An update to 1Password brings time-based one-time passwords (TOTP for short) to its iOS app. A one-time password is typically used as a second element in two-factor authentication (2FA), a subject I’ve written about many times in this column. But, as noted in a sensible and honest post by AgileBits, 1Password’s developer, a second factor isn’t always a second factor.
A TOTP requires a seed code that, when transformed through an algorithm that includes the precise current time, produces a number that’s converted into a short code, typically six digits long. In order to use a TOTP at a site that offers it, you walk through its enrollment process, which involves scanning a two-dimensional QR Code and generating one-time backup or recovery keys. The QR Code graphically represents the seed that both you and the site retain. (Some sites offer the seed as a code you can tap in as well.)
Google was the first mainstream site to add TOTP via an app, and still offers it today. When you log in from a new computer or browser, or in other circumstances Google’s security algorithms require, you’re prompted to enter this factor. Via Google Authenticator, an ecosystem of apps and synchronization like Authy, or this new option in 1Password, you pull up the current time-bound sequence of numbers and enter them. The site validates that the number you entered matches its derivation, and grants you access.
TOTP predates Google’s usage, of course, and was typically previously found largely in security cards and dongles used by corporations and financial sites. I have a keychain-style doohickey from PayPal and one from E*Trade that carry out the same function, but they’re dedicated bits of plastic and silicon with a tiny LCD screen and contain their seeds locked in hardware. I have to have them physically in my possession to validate a login.
Not every step is a factor
Now the rubric with multi-factor authentication is that factors may be “something you know,” “something you have,” and “something you are,” which corresponds respectively and typically to a password, a physical device receiving or generating something, and biometrics (like fingerprints and retina scans). Any multifactor system picks at least two of these, and sometimes all three.
Here’s the thing. I and many other people who write about security, along with many (not all) folks who work in the security industry use the terms “two-step” and “two-factor” interchangeably, which is confusing. Technically, all two-factor authentication requires two steps. But not all two-step verification employs two factors! This 1Password update emphasizes that difference.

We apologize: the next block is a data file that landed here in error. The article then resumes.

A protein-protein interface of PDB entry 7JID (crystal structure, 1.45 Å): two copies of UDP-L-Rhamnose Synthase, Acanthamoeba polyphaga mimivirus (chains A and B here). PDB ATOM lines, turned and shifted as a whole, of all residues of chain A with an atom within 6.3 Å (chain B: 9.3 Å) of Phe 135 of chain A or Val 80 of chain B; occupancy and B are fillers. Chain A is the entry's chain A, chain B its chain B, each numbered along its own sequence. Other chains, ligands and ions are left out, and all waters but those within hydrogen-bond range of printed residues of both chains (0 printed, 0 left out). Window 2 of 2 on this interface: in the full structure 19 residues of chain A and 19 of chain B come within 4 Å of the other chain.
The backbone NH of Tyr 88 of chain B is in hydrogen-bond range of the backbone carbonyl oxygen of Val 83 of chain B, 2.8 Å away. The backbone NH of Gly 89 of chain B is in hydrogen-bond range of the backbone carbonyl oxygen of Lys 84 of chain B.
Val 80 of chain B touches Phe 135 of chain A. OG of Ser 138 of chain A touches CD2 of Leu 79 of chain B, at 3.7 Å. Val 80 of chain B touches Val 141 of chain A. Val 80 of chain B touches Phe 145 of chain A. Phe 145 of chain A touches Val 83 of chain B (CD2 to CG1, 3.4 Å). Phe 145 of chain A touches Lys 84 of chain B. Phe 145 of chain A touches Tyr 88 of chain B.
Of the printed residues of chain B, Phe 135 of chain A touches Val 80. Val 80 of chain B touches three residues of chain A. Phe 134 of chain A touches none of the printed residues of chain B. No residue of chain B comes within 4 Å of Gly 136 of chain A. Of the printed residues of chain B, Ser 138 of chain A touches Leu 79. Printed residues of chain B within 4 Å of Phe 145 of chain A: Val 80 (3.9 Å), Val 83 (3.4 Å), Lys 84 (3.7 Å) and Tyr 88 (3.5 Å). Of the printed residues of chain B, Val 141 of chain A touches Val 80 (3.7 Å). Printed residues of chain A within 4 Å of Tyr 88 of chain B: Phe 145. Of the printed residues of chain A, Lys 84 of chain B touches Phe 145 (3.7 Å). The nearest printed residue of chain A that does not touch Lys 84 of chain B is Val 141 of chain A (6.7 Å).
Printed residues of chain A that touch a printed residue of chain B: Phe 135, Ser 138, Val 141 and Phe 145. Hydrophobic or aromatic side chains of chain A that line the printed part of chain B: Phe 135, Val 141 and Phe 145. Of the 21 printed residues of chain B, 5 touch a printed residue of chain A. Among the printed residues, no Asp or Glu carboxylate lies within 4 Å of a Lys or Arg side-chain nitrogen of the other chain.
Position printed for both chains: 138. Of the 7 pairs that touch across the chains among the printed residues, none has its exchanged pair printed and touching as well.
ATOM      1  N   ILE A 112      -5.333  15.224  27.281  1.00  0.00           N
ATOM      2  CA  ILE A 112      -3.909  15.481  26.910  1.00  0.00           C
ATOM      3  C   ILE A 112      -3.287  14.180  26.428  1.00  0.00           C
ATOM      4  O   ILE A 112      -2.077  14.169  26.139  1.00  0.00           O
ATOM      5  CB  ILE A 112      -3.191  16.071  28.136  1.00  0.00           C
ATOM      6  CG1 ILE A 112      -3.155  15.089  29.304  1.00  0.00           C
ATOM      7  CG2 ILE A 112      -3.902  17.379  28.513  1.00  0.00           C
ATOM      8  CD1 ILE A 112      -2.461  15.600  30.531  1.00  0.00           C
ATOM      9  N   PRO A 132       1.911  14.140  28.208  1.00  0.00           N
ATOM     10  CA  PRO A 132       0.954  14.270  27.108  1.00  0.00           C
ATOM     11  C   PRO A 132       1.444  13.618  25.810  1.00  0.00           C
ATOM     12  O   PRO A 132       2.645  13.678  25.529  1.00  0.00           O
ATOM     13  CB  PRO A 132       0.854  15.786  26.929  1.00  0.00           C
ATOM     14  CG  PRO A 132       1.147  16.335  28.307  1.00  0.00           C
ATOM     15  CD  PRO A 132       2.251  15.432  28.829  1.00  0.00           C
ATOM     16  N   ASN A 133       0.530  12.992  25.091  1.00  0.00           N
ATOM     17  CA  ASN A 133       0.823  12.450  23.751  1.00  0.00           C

In most cases, the split in risk happens between remote attacks, in which someone cracks a site or your account without being in proximity to you, and physical access attacks, in which someone can obtain your device. With 1Password, you can be remotely exploited in the right (or, rather, wrong) rare circumstance as well.
With true two factor, the two elements are physically separate. The password is, say, in my head, and the SMS message comes via my phone, or I receive a Find My iPhone notification from Apple to validate my Apple ID login. Or I store the password in 1Password, but use Authy with Touch ID to unlock the one-time password. AgileBits argues that having both factors on the same device eliminates the benefit. I’d argue using biometrics for one—with a unique and strong password not stored in 1Password if the recognition fails—and a password for the other separates it enough.
When you merge factors into one place, you lose the benefit of resistance to physical exploitation, but retain the remote one. And even with physical access, they need your password (or fingerprint).
Dear reader, the sophistication that drives you to read this excellent publication may have you tut-tut my previous paragraph. Surely, everyone should enable a second factor and should do it correctly, for the best protection! But because so many people pick weak passwords and because not all sites are exploit-free in how they throttle attempts to crack passwords or prevent their password data from being obtained, a one-time password as a second step is far better than nothing at all, even if using it as a second factor would be superior.
AgileBits’ inclusion of TOTP tokens means that someone who otherwise might have skipped enabling two-step verification because of the fuss or management issues now does so, and achieves a substantial bump up in their account’s integrity against compromise.
There is one path for exploiting 1Password’s new feature remotely, although I feel it’s quite unlikely. If you use 1Password’s sync features with Dropbox (all versions) or iCloud (iOS/OS X only, and the Mac App Store version of 1Password is required for OS X), someone could conceivably obtain a copy of your vault—the encrypted package of all your password data. If that person had your cloud credentials, your vault, and your password, they would be able to then obtain your two-step password and TOTP.
That’s a lot of conditions to be met, and I already suggest enabling two-factor authentication for both Apple IDs (and thus iCloud access) and Dropbox to reduce the potential, as both Dropbox and Apple ID provide true second-factor methods.
As with all issues involving weighing risk, you should consider whether the ease outweighs potential exploitation. For you, perhaps true second-factor use is mandatory, and I feel that way for most, but not all accounts. For people you advise informally—family, friends, coworkers—1Password as a single-source solution that deters remote access could be a huge step up.